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Thursday 24 November 2011

Sub-Saharan migrants free after months of captivity. Thousands still in Libyan prisons

09/28/2011 20:37
Sub-Saharan migrants free after months of captivity. Thousands still in Libyan prisons 
Considered Gaddafi?s mercenaries, they are still targeted by insurgents. Hundreds testify violence and arbitrary arrests. Sirte and Bani Walid still in the hands of the Rais. Concern about the lives of over 200 thousand people.

Tripoli (AsiaNews) - About 200 sub-Saharan migrants found freedom after months of captivity in the refugee camps on the border with Niger. In a report launched by the BBC, they tell of being subjected to violence by the rebels, because they were accused of being Gaddafi mercenaries. Due to complaints of human rights organizations, including Human Rights Watch, they will be repatriated to their countries.

James, 26 years nigerians, he worked for two years in a construction company. After the fall of the Rais was captured by the rebels and accused of being a mercenary. "They thought that I was a Gaddafi?s supporter - he says - the rebels hate blacks because they consider them mercenaries of the regime. It is not safe for us to be in Libya. "

During the capture of Tripoli, hundreds of migrants have fled the city for fear of reprisals, finding refuge in a makeshift refugee camp, now under the tutelage of Doctors Without Borders. Interviewed by the BBC, they report that many of the rebels followed them inside the camp. To the cry of "murtazaka" ("mercenary" in Arabic), the rebels destroyed the barracks, beaten and raped women and arrested the men. The same scenario also happened in other cities.

Tiziana Gamannossi, Italian entrepreneur in Tripoli, said that a few weeks the situation has improved. "In the capital, many migrants have returned to work - she says - some are used in the sanitation of the city, resumed during these days. Others have been summarized by employers."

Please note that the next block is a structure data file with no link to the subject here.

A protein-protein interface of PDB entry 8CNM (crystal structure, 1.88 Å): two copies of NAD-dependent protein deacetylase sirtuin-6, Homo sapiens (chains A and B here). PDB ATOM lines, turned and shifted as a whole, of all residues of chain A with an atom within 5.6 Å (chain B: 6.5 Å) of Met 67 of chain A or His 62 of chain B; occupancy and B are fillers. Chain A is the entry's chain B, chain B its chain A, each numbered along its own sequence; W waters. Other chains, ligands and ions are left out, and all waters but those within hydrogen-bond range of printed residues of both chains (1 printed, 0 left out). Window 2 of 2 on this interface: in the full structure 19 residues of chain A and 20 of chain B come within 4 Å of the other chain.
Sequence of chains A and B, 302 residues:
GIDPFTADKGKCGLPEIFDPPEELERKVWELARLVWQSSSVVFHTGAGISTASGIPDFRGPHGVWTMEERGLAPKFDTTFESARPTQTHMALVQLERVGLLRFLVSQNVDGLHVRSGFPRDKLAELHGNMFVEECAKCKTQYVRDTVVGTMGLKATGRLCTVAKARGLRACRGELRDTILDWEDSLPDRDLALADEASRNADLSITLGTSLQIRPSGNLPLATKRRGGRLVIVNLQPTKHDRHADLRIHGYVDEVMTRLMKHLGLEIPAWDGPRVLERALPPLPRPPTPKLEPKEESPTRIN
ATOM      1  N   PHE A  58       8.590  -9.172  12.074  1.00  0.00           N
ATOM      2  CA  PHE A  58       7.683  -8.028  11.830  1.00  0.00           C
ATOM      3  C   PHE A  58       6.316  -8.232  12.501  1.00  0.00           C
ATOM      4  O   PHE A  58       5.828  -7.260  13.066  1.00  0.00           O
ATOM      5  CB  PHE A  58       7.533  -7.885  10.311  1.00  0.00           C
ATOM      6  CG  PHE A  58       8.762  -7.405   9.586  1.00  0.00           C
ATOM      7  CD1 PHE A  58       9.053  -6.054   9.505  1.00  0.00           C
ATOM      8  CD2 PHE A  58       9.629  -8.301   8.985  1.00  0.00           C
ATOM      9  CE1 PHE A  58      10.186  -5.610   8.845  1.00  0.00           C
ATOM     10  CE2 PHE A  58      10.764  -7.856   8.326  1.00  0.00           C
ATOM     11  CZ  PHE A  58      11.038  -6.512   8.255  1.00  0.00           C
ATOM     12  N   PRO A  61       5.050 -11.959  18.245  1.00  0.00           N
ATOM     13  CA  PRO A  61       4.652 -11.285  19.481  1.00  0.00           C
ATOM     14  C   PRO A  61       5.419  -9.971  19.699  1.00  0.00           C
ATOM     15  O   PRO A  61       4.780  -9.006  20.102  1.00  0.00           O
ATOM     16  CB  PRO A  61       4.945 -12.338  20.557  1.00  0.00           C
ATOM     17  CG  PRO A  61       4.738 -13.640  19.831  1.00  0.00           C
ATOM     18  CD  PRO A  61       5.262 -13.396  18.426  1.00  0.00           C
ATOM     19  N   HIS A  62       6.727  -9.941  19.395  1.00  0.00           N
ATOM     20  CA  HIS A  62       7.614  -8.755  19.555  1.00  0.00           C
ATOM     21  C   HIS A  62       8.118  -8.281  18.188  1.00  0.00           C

Despite the slow return to normality and the reassurances of the CNT on the treatment of prisoners, thousands of people remained in the prisons, mostly are blacks. Many of them detained without trial. They are denied the possibility of having a contact with lawyers and families. A woman speaks to the Bnc about the violence for trying to defend her husband dragged to jail because it was considered a mercenary. "I have not heard from him so far ? she says - I'm afraid of everything that happens in this country. I would ask the rebels to release my husband. He is innocent. It is a quiet man and not a mercenary."

In these months, the CNT has repeatedly called to his fighters to avoid unnecessary violence and bloodshed. The appeal has been raised recently, but has not been very successful. Libya is still a country at war and there is a high risk of further reprisals and revenge. In Sirte and Bani Walid, Gaddafi's last strongholds, are ongoing fighting between rebels and loyalists. NATO and Red Cross are worried about more than 200 thousand civilians that live under bombings for two weeks with food and water and rationed. Those who tried to escape said that the situation is chaotic. In the city there is no electricity and there is a high risk of epidemics. The roofs are still full of snipers that shooting against anyone, but from outside the rebels continue to launch rockets and bombs to force the last loyalists to surrender. (Sc)

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